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Cairo Update

Date Written:
  20 January 1998
  Last minute planning
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Yes, I KNOW that I haven't written for ages!

I've been busy with work for the company in London and trying to do meetings. It's been busy but I have a few days off at the moment to catch up with everything.

Working at night and sleeping in the moment works out OK for getting work done but it isn't so good for family life. We are currently having a balcony changed into an extra room to be used as an office- Once this is finished I hope to work more sociable hours . . . but to be honest I didn't particularly mind working at night, really!

The teacher's conference in Alexandria went really well. I'm continually surprised by the way the Egyptians organise these events. It all seems to be done by word of mouth at short notice. I arrived in Alex Thursday evening, by then hardly any of the arranging had been done, the conference was to be on the Friday evening. The church had been booked but the Sunday School teachers knew nothing of the conference- I assumed that there would be hardly any there. On the Friday morning I took a Sunday School class, they listened well but I was asked to speak for longer than their attention span could cope with. I should have insisted on finishing earlier but in Egypt you have to learn to be flexible.

In the evening I was surprised to see how many Sunday School teachers actually turned up, about 100 at a guess- all done at the last minute. They listened better than the children I had earlier that day! They were full of enthusiasm for the teaching methods I showed them; it was a change to the usual methods that they have. I don't particularly like talking to adults, they don't respond in the same way as children and often they feel patronised if I paint simple pictures or show them magic tricks. I shared this with the teachers and asked them to help me by looking interested and participating when asked . . . so they did!

A typical Sunday School lesson here involves the teacher telling a story and the children memorising key verses. There is a great emphasis on the facts but little is taught based on understanding or application to our lives. What I teach them in comparison is revolutionary, it is unusual to have lessons that are interesting, entertaining and fun as well as learning some key truths at the same time. I have to say that there are a lot good things about their methods too- the bible knowledge of the children is quite impressive. I can build on this in the lessons and use what they already know to make really interesting lessons.

The weekend before last Alison and I were in a poor area to attend the opening of a new nursery school that was connected to a local church. The area was one of the poorest that I've been to since I've been here. We had to walk the last part because the roads were impassable in a car. When I entertained the children it was obvious that they hadn't seen anything like it before.

In comparison with this I went to a Church in one of the richer areas of the city last Friday. The children responded well here too but somehow I feel that they don't appreciate it as much as the children in the poor area!

I feel that doing all of these meeting really justifies my time here. Although I'm usually very busy with work most of the week I really enjoy taking these meetings and speaking to large numbers of children.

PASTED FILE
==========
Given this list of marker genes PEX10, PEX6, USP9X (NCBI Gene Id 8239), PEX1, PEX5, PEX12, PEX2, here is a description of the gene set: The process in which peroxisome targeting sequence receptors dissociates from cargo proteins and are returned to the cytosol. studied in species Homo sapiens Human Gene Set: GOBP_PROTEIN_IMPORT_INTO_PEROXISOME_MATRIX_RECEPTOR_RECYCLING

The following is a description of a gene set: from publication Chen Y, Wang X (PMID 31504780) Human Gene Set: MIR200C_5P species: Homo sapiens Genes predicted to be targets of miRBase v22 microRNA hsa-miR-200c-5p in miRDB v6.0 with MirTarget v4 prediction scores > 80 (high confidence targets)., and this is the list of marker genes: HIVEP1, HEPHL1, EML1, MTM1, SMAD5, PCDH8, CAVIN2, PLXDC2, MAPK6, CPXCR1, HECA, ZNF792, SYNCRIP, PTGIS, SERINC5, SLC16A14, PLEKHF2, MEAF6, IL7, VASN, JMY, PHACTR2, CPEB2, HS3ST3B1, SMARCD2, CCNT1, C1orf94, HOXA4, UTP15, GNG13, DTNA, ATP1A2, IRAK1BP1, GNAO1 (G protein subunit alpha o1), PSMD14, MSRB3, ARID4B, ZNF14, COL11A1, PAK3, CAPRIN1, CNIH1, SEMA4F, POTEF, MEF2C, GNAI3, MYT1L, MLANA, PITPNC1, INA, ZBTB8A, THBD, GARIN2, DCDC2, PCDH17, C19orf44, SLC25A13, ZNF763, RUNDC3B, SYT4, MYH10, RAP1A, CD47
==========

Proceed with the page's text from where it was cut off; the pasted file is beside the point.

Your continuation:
Alison's pregnancy continues to go well. She is having practice contractions on a regular basis and we already have our plans on what to do when they start coming thick and fast. Hopefully this won't be until the end of next month. The worst time for it to happen is during the rush hour on Thursday- we may have difficulties getting to the hospital . . . in time.

For some reason Hannah has taken a sudden dislike to going to our near-by nursery. We may have to remedy this by one of us staying with her throughout the session. We'll be leaving her with friends who live close to us when it is time to have the baby- they have four children themselves which Hannah likes to play with.

Since we're both busy we've decided to send our ironing to the local "mak-woggy" ie someone who does the ironing for you. It's not too expensive and it works out fine- now that we have a washing machine we seem to have all the more ironing. The only trouble with the mak-woggy is the way some of them do the ironing: Often they put the water in their mouth then spit it out onto the clothes before proceeding to press it with the iron. I didn't think that our local mak-woggy did this, but after going there today to pick up the latest batch I saw others doing this in the shop . . . I think I'll just have to get used to wearing clothes with dried saliva pressed therein. Perhaps I should be grateful that we haven't had a water shortage.

That's all for this week,

Toodle Pip,

Jason, Alison and Hannah

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It's a Fact!

Facts about Egypt:

  • Egypt's population is 66 Million

  • Egypt is four times the size of the UK

  • Only 3% of the land can be used for arable crops

  • Cairo has 18 million people and is growing by 1 millon each year.

  • Cairo is the Largest city in Africa and the Middle East

  • Official literacy rate is only 45%

  • A total of 11 languages are spoken in Egypt

  • Public Debt per person is $790

  • Average annual income is $630

  • Unemployment is estimated to be 17%

  • Religion: Approx. 85% Muslim and 15% Christian

  • Most Christians are affiliated to the Orthodox Church, less than 1% of the population are Protestant

  • There are an estimated 100,000 street children in Egypt


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